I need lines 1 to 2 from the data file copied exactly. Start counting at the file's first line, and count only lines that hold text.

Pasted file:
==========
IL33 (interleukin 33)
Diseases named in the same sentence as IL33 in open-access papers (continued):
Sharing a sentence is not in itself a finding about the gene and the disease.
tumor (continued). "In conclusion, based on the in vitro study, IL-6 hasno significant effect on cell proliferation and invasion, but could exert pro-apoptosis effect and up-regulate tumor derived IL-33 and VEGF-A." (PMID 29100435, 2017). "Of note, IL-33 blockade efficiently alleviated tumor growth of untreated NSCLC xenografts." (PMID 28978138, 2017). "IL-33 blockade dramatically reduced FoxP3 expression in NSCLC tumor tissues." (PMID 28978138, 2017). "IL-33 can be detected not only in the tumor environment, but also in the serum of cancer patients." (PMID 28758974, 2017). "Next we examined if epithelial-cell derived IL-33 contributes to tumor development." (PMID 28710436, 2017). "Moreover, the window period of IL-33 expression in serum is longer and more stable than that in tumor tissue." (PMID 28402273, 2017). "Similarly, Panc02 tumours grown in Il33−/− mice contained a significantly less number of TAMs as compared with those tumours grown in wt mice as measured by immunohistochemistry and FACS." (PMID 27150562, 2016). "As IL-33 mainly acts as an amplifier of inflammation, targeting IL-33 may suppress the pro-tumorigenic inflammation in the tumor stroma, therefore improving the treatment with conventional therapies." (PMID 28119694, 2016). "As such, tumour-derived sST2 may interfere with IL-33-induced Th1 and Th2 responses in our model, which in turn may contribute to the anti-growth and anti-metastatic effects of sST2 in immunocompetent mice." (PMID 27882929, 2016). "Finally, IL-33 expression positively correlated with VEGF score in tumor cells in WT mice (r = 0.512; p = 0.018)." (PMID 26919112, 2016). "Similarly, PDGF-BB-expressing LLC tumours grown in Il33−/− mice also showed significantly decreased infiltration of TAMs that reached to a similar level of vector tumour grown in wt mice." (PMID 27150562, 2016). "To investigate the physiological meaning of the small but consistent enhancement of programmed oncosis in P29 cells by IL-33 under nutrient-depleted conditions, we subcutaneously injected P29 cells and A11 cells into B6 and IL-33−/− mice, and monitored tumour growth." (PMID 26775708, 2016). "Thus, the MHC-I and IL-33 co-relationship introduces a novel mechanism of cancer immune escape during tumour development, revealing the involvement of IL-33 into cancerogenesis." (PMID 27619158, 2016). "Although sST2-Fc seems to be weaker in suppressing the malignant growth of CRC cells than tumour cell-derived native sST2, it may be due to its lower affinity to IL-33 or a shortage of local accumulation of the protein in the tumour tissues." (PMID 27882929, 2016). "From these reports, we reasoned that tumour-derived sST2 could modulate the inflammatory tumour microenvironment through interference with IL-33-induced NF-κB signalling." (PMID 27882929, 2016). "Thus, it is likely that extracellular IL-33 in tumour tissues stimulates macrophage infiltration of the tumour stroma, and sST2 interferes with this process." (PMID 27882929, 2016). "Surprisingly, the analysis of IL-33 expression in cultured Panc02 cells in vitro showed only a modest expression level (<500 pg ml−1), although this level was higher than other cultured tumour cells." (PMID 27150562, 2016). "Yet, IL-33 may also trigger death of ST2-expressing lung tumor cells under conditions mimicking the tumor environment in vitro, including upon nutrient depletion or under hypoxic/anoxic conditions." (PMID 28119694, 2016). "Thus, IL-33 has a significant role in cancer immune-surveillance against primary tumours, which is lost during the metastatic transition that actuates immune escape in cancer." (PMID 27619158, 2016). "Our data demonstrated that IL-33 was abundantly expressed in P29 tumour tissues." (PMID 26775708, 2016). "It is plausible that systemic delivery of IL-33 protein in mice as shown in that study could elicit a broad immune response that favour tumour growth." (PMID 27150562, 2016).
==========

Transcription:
IL33 (interleukin 33)
Diseases named in the same sentence as IL33 in open-access papers (continued):